“Anytime you have people, and they’re alive, you’re going to have something goin’ on.”
That’s the opening line for this interview with noted street photographer, Joe Wigfall, and what a perfect phrase to come from someone who spends their days in the midst of a bustling population.
A lot of what Joe has to say in this interview is really about his mindset, and explaining his view of street photography. He sees street photography as the arena of the everyday person; just regular people you wouldn’t see in a magazine, but may identify with on a personal level. It’s something that requires the development, and trusting of instinct, according to Joe. It’s about seeing yourself in your subjects, and it could be a look they give, or an encounter with a child or a loved one, and it speaks to part of you.
Joe feels he is most able to do this, however, by shooting form the hip. That’s both in terms of the typical idiom, and literally, as he sees value in removing the camera from your face when you’re shooting. With a camera to your eyes, he says, you are blinded to things around you,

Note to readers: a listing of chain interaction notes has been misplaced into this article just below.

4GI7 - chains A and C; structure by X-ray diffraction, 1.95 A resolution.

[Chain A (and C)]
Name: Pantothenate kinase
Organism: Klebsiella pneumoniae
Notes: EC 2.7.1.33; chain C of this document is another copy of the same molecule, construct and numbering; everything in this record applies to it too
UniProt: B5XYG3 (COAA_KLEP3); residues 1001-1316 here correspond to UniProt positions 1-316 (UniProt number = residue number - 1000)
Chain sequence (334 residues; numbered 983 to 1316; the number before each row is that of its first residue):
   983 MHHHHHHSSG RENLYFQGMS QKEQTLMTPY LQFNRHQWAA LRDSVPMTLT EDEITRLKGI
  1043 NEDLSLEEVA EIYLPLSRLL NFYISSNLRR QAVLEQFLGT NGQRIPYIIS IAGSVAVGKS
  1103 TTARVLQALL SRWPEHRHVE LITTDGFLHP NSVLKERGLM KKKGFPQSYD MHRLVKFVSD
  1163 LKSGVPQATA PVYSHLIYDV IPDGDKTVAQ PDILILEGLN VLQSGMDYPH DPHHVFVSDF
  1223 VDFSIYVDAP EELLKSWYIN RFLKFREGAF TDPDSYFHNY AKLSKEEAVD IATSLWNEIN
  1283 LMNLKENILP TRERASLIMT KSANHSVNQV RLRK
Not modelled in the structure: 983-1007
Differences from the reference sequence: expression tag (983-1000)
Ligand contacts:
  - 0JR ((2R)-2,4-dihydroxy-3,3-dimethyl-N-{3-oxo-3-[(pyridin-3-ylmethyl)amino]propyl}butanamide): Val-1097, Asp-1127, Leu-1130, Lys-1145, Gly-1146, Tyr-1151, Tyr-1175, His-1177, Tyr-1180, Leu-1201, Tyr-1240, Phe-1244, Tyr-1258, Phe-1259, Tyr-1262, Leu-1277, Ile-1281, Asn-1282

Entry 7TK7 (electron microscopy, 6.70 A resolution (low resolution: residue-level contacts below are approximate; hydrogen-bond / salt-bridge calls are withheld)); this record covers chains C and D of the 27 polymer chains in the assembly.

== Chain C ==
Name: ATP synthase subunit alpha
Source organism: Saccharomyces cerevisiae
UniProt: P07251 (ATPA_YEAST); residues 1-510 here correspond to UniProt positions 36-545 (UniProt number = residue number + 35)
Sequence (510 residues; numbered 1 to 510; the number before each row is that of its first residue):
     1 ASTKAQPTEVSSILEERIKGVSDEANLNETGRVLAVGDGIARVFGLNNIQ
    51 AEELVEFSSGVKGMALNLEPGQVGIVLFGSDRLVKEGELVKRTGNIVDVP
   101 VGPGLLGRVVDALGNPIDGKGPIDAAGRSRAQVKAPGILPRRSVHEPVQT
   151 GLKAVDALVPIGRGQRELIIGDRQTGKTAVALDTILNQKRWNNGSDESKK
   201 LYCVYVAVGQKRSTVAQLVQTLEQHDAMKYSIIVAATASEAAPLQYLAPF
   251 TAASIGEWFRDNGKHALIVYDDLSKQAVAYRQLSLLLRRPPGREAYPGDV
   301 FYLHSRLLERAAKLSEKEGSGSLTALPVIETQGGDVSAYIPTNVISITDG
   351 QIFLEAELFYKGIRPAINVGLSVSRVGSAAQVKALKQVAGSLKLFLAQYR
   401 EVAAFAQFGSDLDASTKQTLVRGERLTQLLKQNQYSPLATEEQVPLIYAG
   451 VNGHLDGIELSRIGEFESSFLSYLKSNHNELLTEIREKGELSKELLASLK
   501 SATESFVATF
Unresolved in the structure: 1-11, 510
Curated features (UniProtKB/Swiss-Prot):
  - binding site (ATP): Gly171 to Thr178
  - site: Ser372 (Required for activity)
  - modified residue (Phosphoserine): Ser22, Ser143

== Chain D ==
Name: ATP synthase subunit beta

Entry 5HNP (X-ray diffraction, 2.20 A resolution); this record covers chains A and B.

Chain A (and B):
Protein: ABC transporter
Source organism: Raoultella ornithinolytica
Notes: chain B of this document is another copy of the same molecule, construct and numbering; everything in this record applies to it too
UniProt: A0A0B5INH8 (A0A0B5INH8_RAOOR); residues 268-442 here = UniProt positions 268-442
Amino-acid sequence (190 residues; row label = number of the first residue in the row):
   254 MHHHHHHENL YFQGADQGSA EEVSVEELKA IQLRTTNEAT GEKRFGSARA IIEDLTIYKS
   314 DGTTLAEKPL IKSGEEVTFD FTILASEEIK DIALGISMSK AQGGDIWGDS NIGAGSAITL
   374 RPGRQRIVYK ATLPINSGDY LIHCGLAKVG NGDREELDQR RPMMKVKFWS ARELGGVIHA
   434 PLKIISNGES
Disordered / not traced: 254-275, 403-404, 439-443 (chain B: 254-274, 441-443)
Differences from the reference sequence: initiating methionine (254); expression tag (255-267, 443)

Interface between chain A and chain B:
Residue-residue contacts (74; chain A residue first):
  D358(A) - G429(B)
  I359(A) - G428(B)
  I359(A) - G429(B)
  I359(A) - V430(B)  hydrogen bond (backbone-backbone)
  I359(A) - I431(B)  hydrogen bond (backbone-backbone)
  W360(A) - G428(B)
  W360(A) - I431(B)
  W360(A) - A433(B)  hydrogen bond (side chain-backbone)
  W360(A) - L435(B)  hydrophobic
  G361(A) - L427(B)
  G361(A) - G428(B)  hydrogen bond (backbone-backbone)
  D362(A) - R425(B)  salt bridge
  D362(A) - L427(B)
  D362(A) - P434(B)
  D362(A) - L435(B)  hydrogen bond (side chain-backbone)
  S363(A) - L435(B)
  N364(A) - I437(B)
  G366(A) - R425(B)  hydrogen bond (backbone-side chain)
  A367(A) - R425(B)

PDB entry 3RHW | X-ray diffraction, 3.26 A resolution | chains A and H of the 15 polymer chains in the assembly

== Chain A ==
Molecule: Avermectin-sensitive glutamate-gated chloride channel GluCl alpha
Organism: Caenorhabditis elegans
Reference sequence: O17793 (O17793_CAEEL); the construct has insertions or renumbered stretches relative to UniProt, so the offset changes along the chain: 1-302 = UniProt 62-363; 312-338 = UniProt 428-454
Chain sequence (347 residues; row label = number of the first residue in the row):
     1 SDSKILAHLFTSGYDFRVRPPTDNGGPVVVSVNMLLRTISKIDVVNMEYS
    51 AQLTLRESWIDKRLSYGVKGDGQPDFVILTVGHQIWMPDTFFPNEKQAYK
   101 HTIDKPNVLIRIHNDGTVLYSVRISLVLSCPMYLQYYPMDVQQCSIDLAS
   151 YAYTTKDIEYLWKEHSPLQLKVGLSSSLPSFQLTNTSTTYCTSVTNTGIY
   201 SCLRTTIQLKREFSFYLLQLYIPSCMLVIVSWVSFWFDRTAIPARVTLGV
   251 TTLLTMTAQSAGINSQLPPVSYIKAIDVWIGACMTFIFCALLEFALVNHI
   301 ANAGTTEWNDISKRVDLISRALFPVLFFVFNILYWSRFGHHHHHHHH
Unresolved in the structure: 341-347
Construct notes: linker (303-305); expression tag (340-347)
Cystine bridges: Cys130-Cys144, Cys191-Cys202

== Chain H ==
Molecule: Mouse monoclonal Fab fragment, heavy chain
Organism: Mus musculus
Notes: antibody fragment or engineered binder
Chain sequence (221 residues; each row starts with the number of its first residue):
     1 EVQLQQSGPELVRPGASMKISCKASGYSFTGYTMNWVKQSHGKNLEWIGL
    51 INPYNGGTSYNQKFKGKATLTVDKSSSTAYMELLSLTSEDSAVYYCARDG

When you put the camera to your face, and put it to your eyes, you’re blinded to a whole lot of other situations. You don’t see what’s going on around you, you don’t see what’s coming up behind you, you don’t see anybody. I had to learn to see with my hands, be able to frame it up, position myself, and know when I’m getting a shot.
Joe goes on to further inspire by speaking of the artist’s struggle. He realized that this was a part of him that would corrode if he didn’t nurture it, and he didn’t want that to happen. That largely too, though he could not make a living at it (at that point), it’s worth doing.
There’s something that really rings so close to home about this interview. Joe is not pretentious at all, and his words on the struggle of doing what you want versus earning should hit a chord for many of us. I love that he saw the value in continuing doing this even though he couldn’t make ends meet doing it, and had to have other work, and that value extended to those around him.
His message was so clear, and honest, that you don’t have to kill a part of you even if you can’t make a living from it. “What are you to do?” he asks, “get so frustrated and annoyed that you do nothing?”
No, and he says how that won’t encourage anyone. How true is that? (rhetorical)
Briefly, I’ll mention too that I like to shoot without having the camera to my face. In some scenarios it’s easier than others, but I am totally in agreement that you lose a bit of connection with your subject, even if it’s a model in the studio. I always like to keep eye contact, and is about the only reason I like the fact modern, higher end DSLRs like the D750 have articulating screens, and fast live views, because it allows you to do just that.
Check out Joe’s work on his beautiful Flickr page.
Source: The Phoblographer, images are screen captures from featured video.